Before you get started with creating your touchdown spaces, here are some things you’ll want to consider in the planning and design stages:

  1. What kinds of activities do you want employees to engage in? Some ideas might include brainstorming sessions, team meetings, or working on individual assignments.
  2. How many people should be able to be in the touchdown space at one time? You’ll want enough room for everyone but not too much that it becomes overcrowded.
  3. What furniture works best for your aesthetic? You may prefer traditional furniture over modern furniture. Or perhaps you like modular furniture that can be repurposed elsewhere.
  4. Where do you have or want to put electrical outlets? Having accessibility to charging stations is imperative to efficiency. Anticipate the need to “plug and play”.

Time to Build It!

Once it’s time to create it, remember these important aspects. Be sure to introduce different areas such as breakout rooms or common areas for people to take time away from their desk and chat about what they’re working on that day. You may also be able to dedicate specific days of the week or times of day when people could come together. Encourage everyone to come together during these windows – it will get others outside of their comfort zones. You can also put up artwork, displays, sculptures etc., so that this space is visually stimulating to inspire people to create.

Make the Most of the Space

Office common area.

Find a place where employees can comfortably gather, like conference rooms or common areas. Power outlets are a must, as many people will have their laptops on the table and need access to power. Coffee is also a great addition, as it encourages socialization, fuels brainstorming, and provides an easy break from work. Natural light is important if you’re going to be working all day, as it helps people stay energized and alert. Biophilic Design is also key, as it mirrors the natural environment of humans and can help them feel more at ease. The space should have a variety of furniture available including chairs, couches, desks and coffee tables so it’s easy for different people to find what suits them best at any given moment.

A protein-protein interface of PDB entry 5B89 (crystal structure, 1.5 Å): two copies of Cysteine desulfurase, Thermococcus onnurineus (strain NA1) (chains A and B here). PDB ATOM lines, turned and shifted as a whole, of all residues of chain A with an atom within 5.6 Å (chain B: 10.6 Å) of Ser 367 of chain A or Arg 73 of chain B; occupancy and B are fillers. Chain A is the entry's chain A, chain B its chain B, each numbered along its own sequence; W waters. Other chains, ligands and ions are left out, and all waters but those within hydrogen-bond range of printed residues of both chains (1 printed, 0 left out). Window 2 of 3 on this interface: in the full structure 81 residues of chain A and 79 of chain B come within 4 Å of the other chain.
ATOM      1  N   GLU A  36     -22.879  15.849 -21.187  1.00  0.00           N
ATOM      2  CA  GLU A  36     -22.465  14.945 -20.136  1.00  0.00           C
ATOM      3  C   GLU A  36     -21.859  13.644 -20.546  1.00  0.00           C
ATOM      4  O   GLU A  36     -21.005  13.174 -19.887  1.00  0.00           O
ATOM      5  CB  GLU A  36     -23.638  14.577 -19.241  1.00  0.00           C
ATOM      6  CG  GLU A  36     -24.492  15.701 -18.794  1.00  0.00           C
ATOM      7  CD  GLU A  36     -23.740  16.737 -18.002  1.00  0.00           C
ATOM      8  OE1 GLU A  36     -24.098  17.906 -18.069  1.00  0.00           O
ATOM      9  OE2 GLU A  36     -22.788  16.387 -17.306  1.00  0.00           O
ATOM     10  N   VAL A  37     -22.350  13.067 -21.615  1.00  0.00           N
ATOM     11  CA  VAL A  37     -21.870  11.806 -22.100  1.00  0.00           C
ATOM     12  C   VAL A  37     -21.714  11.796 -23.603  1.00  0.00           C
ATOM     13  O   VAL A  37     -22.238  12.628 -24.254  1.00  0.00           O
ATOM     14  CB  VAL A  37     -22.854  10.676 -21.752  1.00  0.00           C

Finding the Balance Between Privacy and Community in the Workplace

As more workers have moved back to the office many of them are wondering how to access the privacy they felt in their home offices inside their corporate offices. It seems that hot-desking is out, and personal space is in. This doesn’t mean collaborative spaces or touchdown spaces have been shunned; quite the opposite is true. People want duality in their office layouts: collaborative spaces for meetings or those employees that thrive in a more populated environment, and quiet, personal spaces for those who prefer otherwise.

Privacy and Collaboration: Can You Have Both?

Two people working in modern cubical office setting.

Open concept workplaces were designed with the best of intentions: to break down both the physical and social barriers among employees. This might have allowed for a senior level manager to be working at a desk next to a junior sales associate. And while this did not always make the most logistical sense, it meant that collaboration was always possible. Quick meetings could happen right across the table, without needing to book time in a conference room.

One of the key elements of office workplaces is the ability to create a sense of community among your co-workers in order to increase and encourage collaboration. However, it’s important to find balance between co-worker collaboration and personal privacy in order to keep morale high, bodies healthy, and productivity optimal in your workplace.

Workplaces for All